Monday Morning Wake-Up Call

The first moment I wrote in my notebook again, I wrote of that fleeting feeling in the morning, of possibility.

That’s what I want Drifts to be, my desire and longing for it.

Kate Zambreno, Drifts: A Novel (Penguin, May 19, 2020)


Portrait of Kate Zambreno by Nikola Tamindzic

Morning Walk (90 sec)


Written by Harry Stead, Why Long Walks Will Change Your Life (Human Parts @ Medium.com)

Tuesday Morning Wake-Up Call

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Epiphanies aren’t lightning bolts. They are a hummed note, a prayer mumbled constantly, brought to the surface given the right conditions. It’s as if I am always hearing three ways, first shallowly, collecting, then one level deeper as I’m processing, and finally, I am hearing with my body, which is when I’m hearing myself. That’s one way, for me, information combines with experience and becomes knowledge. I wish there were a shortcut.

Stephanie Danler, Stray: A Memoir (Knopf, May 19, 2020)


Notes: New York Times Book Review on “Stray: A Memoir” – “In ‘Stray,’ Stephanie Danler Asks How a Victim Becomes a Perpetrator

Hi Ho, Hi Ho. Off to Work We Go.

May you hear in your own stories
the moan of wind around the corners
of half-forgotten houses
and the silence in rooms you remember…

May you study your craft as you would study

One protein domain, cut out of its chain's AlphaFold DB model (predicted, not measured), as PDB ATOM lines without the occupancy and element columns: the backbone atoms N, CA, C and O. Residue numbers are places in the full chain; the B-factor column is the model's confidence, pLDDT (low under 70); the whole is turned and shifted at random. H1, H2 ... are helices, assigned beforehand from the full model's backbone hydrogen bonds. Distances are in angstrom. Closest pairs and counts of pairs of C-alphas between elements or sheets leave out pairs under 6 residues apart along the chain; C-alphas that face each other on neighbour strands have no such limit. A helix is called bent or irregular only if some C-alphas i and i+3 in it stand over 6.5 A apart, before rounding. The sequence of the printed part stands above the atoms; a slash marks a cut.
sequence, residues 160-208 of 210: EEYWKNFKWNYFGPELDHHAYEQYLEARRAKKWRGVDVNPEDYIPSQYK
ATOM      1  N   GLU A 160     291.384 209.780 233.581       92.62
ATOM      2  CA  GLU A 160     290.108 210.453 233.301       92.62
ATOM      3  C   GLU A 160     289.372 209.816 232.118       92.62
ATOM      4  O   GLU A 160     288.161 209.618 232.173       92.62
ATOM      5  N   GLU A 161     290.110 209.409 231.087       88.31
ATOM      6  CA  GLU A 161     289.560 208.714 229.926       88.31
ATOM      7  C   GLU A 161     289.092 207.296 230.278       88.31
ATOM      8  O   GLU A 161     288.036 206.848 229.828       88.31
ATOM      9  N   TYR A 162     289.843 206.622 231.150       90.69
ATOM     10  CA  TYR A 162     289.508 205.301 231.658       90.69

a new friend or a long time, much loved lover.
And all the while, lost though you may be in the forest,
drop your own words on the path like pebbles
and write your way home.

– Pat Schneider, from “Blessing for a Writer” in “How the Light Gets In: Writing as a Spiritual Practice” 


Source: Thank you Whiskey River. Photo: Anka Zhuravleva.  Inspired: “This is what poetry is: not a kind of public posturing but a private language of music and imagery that is strange and compelling enough that it can speak privately to thousands of people at the same time.” ~ Ilya Kaminsky, from “Still Dancing: An Interview With Ilya Kaminsky” by Garth Greenwell, March/April 2019 (Feb 13, 2019)

Go on.

Thirty years ago, I was remembering, an eminent writer had given me some unsolicited advice.

Just look at an orange, she said.

Go on looking at it. For hours.

Then put down what you see.

– C. P. Snow, Strangers and Brothers: Last Things


Photo: anka zhuravleva

Monday Morning Wake-Up Call